By Linda Gregerson b. 1950 Linda Gregerson
              Night. Or what

                                       they have of  it at altitude
like this, and filtered
                           air, what was

in my lungs just an hour ago is now
                            in yours,
                                         there’s only so much air to go

                around. They’re making
more people, my father would say,

                              but nobody’s making more land.
                                                          When my daughters
were little and played in their bath,

                           they invented a game whose logic
              largely escaped me —
                                         something to do with the

of   bubbles and plastic ducks — until
               I asked them what they called it. They

                             were two and four. The game
was Oil Spill.
              Keeping the ducks alive, I think,

                                        was what you were supposed to
                                                    contrive, as long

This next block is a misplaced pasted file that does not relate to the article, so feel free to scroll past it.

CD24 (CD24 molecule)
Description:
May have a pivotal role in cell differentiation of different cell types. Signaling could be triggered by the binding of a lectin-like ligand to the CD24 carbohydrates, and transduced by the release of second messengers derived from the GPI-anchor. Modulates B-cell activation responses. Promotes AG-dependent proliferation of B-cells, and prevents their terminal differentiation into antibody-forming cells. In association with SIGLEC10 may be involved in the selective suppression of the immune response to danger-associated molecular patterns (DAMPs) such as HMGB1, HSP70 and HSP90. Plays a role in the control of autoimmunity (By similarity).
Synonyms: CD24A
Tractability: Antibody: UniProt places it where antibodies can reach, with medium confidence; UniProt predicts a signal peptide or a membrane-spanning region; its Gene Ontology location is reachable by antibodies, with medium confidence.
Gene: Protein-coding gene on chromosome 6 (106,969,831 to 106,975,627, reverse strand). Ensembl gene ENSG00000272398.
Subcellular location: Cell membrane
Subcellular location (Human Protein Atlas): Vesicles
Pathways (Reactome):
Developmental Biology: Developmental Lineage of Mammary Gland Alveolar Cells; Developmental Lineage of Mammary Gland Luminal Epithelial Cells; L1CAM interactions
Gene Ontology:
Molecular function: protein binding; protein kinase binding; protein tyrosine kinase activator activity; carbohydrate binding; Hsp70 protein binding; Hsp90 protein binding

as you could make it last. Up here

                           in borrowed air,
in borrowed bits of   heat, in costly
                                           cubic feet of  steerage we’re
                            a long

              held note, as when the choir would seem
to be more
                            than human breath could manage. In

                                       the third age, says the story, they
divided up the earth. And that was when
              the goddess turned away from them.

Source: Poetry (May 2013).


This poem originally appeared in the May 2013 issue of Poetry magazine

May 2013
 Linda  Gregerson


Linda Gregerson is the author of several collections of poetry and literary criticism. A Renaissance scholar, a classically trained actor, and a devotee of the sciences, Gregerson produces lyrical poems informed by her expansive reading that are inquisitive, unflinching, and tender. Tracing the connections she finds between science and poetry, Gregerson says, “I think there are rhythms of thought, fragile propositions about the . . .

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Poem Categorization

SUBJECT Living, Parenthood, Time & Brevity, Nature, Animals

POET’S REGION U.S., Midwestern

Poetic Terms Free Verse

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Originally appeared in Poetry magazine.

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